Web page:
The sheer ease of file-sharing in 2012 is astounding but what might be even more shocking is the number of people who choose to download files like music and movies illegally. Despite steps taken to stymie file-sharing (exorbitant fines, the high-profile demise of upload site Megaupload, slicker detection algorithms to hunt out wrongly shared files, and, of course, the Digital Millennium Copyright Act), millions of people all over the world are still doing it. According to an article from The Guardian, over 43 million people illegally downloaded songs in the UK alone during the first six months of the year. But the landscape overall is still largely unchanged; virtually everything you could possibly think of is available just as quickly and still without cost. File-sharing though seemingly innocuous, is a risky habit that makes you, your personal information and computer or phone susceptible to harm.
Let’s start off with the most obvious thing: malware. A study a few years ago found that nearly 20 percent of files downloaded from the internet, legal and illegal, contain some form of malware. This malware could come in the form of a browser-redirect code — in which you type in some URL and the malware sends you somewhere else — one that throws up bonus ads all over your websites or a virus even more likely to cause serious damage to your computer. A whole lot of malware exists to steal personal information from you: social security numbers, credit card numbers, passwords. It burrows into your operating system and does its thing most times without you even knowing about it.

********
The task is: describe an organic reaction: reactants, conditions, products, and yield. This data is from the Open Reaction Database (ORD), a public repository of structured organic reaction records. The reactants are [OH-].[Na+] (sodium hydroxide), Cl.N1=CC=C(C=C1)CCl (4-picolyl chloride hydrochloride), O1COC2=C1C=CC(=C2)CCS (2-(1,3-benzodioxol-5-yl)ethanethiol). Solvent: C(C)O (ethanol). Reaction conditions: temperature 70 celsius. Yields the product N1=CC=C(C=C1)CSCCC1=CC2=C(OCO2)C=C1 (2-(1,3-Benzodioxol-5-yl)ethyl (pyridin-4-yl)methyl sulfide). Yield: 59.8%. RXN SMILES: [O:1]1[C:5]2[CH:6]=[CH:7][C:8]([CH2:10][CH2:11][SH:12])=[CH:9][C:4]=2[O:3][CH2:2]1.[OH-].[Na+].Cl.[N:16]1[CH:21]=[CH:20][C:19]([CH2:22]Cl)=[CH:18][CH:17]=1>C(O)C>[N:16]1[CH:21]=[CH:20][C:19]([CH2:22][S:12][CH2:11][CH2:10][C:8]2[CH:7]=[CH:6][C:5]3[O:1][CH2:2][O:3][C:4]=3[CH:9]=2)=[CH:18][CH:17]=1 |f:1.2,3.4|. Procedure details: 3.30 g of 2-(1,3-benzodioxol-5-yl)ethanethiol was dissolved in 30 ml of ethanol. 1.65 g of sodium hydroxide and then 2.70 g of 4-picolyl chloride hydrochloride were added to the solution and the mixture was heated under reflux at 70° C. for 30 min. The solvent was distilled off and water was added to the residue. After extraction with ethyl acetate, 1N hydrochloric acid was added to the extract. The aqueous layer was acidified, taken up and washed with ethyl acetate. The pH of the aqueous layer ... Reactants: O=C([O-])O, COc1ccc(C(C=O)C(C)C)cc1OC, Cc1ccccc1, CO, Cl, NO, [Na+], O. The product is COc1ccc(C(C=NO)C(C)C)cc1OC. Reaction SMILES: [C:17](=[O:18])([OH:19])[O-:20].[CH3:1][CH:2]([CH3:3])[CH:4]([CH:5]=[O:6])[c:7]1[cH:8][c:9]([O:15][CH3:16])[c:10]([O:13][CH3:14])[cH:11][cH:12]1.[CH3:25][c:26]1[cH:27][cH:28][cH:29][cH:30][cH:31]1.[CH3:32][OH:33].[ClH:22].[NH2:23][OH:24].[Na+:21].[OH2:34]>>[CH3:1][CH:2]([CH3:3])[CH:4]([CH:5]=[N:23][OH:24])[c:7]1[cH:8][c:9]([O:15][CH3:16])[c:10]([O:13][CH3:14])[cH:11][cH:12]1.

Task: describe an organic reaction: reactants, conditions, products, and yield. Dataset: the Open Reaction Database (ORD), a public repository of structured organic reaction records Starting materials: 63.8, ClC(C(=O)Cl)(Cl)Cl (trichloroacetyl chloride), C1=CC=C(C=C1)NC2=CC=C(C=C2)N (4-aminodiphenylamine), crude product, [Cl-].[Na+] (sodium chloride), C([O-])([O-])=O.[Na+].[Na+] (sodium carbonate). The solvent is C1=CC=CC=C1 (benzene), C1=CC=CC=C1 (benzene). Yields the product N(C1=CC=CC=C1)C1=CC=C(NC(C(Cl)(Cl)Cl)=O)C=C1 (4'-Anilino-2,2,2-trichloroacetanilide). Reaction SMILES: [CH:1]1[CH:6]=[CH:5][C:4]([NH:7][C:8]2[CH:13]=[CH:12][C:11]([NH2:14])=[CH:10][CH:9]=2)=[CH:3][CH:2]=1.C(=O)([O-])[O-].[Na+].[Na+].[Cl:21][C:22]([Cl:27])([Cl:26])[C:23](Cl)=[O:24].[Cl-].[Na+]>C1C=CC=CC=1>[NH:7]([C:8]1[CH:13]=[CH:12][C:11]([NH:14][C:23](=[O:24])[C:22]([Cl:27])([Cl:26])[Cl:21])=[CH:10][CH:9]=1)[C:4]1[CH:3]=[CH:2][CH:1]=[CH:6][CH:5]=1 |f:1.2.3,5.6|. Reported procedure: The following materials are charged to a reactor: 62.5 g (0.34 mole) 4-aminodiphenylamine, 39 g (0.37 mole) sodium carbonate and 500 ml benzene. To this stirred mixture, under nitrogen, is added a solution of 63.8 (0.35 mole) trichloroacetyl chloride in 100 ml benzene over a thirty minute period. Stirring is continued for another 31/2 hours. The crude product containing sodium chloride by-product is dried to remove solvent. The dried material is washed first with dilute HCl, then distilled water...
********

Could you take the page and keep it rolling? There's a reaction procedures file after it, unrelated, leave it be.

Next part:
If you’re using BitTorrent to illegally procure files, you’re possibly opening doors in your system for things to enter without your knowledge and therefore without your consent. That is, this is a problem within the torrenting applications themselves — which might be cracking open your security firewall without your knowledge — not necessarily the files themselves.
There’s two more points about file-sharing that get a bit less attention. The first is that by running a bunch of torrents, you’re you’re negatively affecting your machine’s performance and leaving less bandwidth for other applications to do important things, like back up your system. If you’re sharing a connection with maybe some roommates, this could be trouble. Or, what’s even worse, is if you’re on a sharing binge while on your work computer. A lot of stuff invisible to you might not be so much to your irritable IT guy. There’s not much more embarrassing than getting ratted out to the boss for stealing _The Hangover Part II_. Most companies also have No File-Sharing policies so if getting berated isn’t enough of a deterrent, getting fired should be.
Finally, if you’re illegally file-sharing, you might just get busted. It happens and the Recording Industry Association of America and the US judicial system are largely unforgiving. Stealing files is, after all, illegal. Granted, trouble is more likely to come your way via malware, but the law is most certainly not on your side. And if you’re going to dive into the murky seas of file-sharing, at the very least pack an anti-virus program. Or two or three.